Category Archives: Experiments

Expenses, Other Drawbacks, Attempts at Solutions

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Expenses

Today I realized I’ve spent ~$105 on start-up stuff. I didn’t keep the receipts (going to start doing that), but here’s what I have so far:

  • 1lb European earthworms
  • spinach seeds
  • garden bean seeds
  • summer squash seeds
  • cabbage seeds
  • lettuce seeds
  • pea seeds
  • parsley seeds
  • cilantro seeds
  • oregano seeds
  • basil seeds
  • a small-well flat-sized planter set up
  • 2 medium-well planter set-ups
  • 2-ten inch diameter pots
  • 1-fourteen inch pot
  • starter soil
  • potting soil
  • liquid fertilizer

The soil alone has cost $10 so far and the pots have come out to be about $20.

Main Drawbacks and Possible Solutions

  • The cost of starter soil. I can’t find starter soil in anything larger than a small bag for $3. This is not feasible in the long term. One bag starts about 36 plants, which will be transferred into larger pots. This means that the soil cannot be used for starting again. To solve this problem, I’m going to experiment with making starter soil from potting soil and worm castings.
  • The price of pots. The starter pots aren’t that bad in terms of how many plants you can produce for the price, considering they are reusable. However, the larger growing containers are too expensive for a very low-income person to be able to budget for. I think the only solution here is going to be to find junk parts and figure out how to create planters that don’t drip all over the living room and meet the vegetable’s needs.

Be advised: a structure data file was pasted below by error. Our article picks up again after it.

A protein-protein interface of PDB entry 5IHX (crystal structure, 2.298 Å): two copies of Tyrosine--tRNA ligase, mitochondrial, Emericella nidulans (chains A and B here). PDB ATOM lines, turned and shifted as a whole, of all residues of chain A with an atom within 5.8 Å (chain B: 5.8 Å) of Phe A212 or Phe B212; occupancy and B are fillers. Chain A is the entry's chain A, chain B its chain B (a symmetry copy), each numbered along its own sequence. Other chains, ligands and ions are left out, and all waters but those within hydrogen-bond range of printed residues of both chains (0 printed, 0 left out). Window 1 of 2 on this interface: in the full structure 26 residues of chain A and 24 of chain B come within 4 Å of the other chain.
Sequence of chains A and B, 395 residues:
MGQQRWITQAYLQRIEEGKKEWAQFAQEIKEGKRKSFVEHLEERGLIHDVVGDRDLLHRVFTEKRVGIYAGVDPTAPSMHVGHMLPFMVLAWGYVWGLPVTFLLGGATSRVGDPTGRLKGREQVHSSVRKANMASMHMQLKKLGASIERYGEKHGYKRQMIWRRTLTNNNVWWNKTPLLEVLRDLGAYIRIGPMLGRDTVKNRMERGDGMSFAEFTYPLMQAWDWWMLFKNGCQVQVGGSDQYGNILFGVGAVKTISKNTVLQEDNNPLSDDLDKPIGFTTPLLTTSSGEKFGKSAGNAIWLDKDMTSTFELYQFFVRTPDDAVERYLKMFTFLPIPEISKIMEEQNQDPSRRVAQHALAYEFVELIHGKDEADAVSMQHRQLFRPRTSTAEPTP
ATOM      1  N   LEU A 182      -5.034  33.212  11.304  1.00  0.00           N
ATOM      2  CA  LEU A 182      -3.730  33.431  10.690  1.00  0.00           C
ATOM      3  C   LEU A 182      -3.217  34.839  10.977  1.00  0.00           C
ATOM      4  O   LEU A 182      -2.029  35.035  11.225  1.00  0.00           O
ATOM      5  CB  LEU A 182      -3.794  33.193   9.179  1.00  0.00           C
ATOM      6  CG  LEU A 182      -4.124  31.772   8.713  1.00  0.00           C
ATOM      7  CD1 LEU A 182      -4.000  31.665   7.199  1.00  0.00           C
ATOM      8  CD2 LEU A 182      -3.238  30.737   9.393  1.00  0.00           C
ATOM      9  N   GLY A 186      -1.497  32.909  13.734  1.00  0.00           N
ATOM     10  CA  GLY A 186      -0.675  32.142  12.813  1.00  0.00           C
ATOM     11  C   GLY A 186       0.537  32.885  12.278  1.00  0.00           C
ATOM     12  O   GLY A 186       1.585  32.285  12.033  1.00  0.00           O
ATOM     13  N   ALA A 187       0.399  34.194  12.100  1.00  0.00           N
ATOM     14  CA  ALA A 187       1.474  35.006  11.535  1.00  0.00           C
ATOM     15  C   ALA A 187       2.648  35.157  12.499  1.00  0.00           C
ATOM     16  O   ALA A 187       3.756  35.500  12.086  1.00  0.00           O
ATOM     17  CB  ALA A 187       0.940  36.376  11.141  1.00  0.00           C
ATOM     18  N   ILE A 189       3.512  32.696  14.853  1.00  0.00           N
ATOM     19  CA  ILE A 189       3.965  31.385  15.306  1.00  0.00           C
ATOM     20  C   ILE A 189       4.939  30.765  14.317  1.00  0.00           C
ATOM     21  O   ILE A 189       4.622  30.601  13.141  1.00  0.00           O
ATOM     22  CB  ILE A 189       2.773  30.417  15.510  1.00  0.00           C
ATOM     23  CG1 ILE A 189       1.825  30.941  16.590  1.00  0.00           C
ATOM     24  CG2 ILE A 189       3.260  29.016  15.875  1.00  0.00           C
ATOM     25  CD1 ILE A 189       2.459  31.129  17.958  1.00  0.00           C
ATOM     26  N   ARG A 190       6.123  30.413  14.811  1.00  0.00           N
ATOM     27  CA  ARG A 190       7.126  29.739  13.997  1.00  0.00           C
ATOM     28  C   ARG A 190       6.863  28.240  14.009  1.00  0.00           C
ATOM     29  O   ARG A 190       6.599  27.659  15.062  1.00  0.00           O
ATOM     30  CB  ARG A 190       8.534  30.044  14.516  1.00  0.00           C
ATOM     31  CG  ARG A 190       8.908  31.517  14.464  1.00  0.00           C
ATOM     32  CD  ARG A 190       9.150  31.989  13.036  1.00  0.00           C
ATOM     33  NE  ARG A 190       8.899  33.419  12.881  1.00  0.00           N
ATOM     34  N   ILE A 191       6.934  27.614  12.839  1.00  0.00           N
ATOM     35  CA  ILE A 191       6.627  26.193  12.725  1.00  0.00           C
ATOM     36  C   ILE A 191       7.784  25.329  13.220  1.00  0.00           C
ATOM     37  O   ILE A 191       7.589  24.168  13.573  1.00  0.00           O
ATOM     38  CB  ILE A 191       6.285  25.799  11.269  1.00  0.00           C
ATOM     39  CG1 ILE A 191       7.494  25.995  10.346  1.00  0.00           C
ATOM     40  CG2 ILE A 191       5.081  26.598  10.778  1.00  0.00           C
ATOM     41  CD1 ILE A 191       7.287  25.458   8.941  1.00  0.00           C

Update 4/8/2012: Okay, the solution is shown above- reuse old yogurt containers and any type of container you buy from the store (the lids can be put underneath to collect excess water.) Old baking sheets can also be used under the plants. Instead of transplanting into the store-bought containers I showed, you can transplant into plastic cups bought in bulk with holes cup into the bottom. For larger plants, you can turn old storage crates into garden beds by hammering holes into the bottom with nails and putting the container lid underneath to collect water. I will get a better picture of this and post it below when I transplant the lettuce into their largest container. You can also use a regular box with a garbage bag liner with holes poked in it for a couple plantings. When the box starts falling apart, you can transfer the liner into another box and use the worn one for worm food.
  • Space. I knew this was going to be a problem. I cannot, realistically, grow 15 heads of lettuce at once in my living room if I use normal planting methods because I wont have room for anything else. I *think* the solution to this is to plant multiple things per container; to go for a total soil-cover instead of, say, just having a pot of garlic by itself. Instead, I’ll have garlic and herbs. I’ll grow cabbage surrounded by carrots. THIS is where experience is going to come into play. I have to figure out what can be grown with what to maximize soil space